Fan of a gallery wall? In that case, a decent spirit level is a must – and you’ll get what you pay for here. Ideally, equip yourself with a long length (but not too long), while a small bubble that can be used to quickly check that something is level is also handy. Depending on the scope of your DIY project, a laser level, which projects straight lines directly onto walls, can prove invaluable. “I can never tell if something feels right, so my level is invaluable,” says Emma.

5. Adjustable wrench

Facing a plumbing emergency? Reach for your wrench, which loosens and tightens the pipes. Need extra torque to tighten or loosen something? Reach for your key again! If you have the space, a socket set is worth adding to your tool stash.

6. Hammer

For most home DIY jobs, a claw hammer will suffice. Use it to drive nails, pull nails, and act as a pry bar to separate wood. This comes in very handy when working on pallet ideas for your home or garden. It needs to be reasonably heavy to swing and do the job – 16 ounces is a good start.

7. Knife with retractable blade

Stored safely in your essential household tool kit, a retractable knife or Stanley knife is essential for cutting and slicing most household materials. Choose a design that allows spare blades to be stored in the handle.

8. Drill/driver

Garden bar ideas at a low price Pallet garden bar

(Image credit: Future Plc/Tim Young)

Want to create a DIY headboard idea or a DIY shelf? If you only have one power tool in your essential home tool set, make it a power drill/driver, which can be used for drilling and repairing around the house. Cordless means you’re not limited by cable range, but keep an eye on the battery charge as they don’t like being left idle for long periods of time without a charge. “I have one that’s mains powered, which I got for my 40th birthday,” Emma says, “because I didn’t want to be left without a load in the middle of a project.”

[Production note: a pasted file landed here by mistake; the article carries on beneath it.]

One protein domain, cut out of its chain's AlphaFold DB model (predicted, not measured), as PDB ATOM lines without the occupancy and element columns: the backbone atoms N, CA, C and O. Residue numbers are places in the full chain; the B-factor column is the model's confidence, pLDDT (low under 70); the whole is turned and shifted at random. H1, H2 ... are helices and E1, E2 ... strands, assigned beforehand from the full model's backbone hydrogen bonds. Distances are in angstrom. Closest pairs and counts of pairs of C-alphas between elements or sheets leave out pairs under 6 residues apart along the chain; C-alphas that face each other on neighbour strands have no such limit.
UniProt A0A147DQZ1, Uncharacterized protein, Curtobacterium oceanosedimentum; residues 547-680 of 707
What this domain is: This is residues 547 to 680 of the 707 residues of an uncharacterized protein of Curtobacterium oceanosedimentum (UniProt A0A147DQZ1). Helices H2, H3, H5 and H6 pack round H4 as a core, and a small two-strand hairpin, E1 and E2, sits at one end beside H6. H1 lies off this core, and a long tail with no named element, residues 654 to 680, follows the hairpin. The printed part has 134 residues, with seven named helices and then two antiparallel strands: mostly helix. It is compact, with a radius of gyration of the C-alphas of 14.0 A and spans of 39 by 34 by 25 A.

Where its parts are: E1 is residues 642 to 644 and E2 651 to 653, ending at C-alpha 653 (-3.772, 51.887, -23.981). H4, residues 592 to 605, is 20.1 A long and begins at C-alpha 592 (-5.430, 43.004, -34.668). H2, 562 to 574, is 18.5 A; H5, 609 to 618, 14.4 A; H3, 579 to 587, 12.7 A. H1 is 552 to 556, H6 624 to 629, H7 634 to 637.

9. Nails, screws, nuts and bolts

A mini set of different sizes might seem like overkill, but at least they’ll fit in a lidded jar. You’ll need assorted lengths of nails, screws, nuts, bolts, washers – and even 3M Command strips – ready to hang frames. “I keep mine in a Tuperware box with sections – it’s full of raw plugs in different colors, sticky hooks and all sorts of fixings that might come in handy,” says Emma.

10. Putty and putty knife

For those mini repairs and holes, choose a pot of multi-surface putty and a putty knife – metal or plastic. Don’t fill the knife though and keep an eye out for open filler jars as they won’t stay soft for long.

11. Ruler, pencil and sticky stuff

A metal ruler, at least 30cm long, to measure and use as a ruler when cutting materials with the utility knife, while a pencil (and even a marker), will save you searching for a half- task. Rolls of masking tape and gaffer tape, adhesive pads under furniture, and tubes of superglue, PVA, and wood glue will always come in handy, although once opened they have a limited shelf life. Sticky label remover (or acetone) is another essential, as well as a soft cloth.

Your essential home tool kit should be easily accessible – a tool bag with divided pockets to slip tools into for easy access is one idea. Small DIY bits are best kept in a lidded container, like a really useful box – a transparent version will let you see where a tool is at a glance. Keep tools out of reach of children at all times. For on-the-go DIY, Emma loves her tool belt, “I always feel like a pro and have everything at my fingertips,” she shares.

Store screwdrivers and stackers pointing down, either in a tool bag or in heavy-duty fabric tool rolls. And be sure to always put your tools away when you’re done, ready for your next DIY project.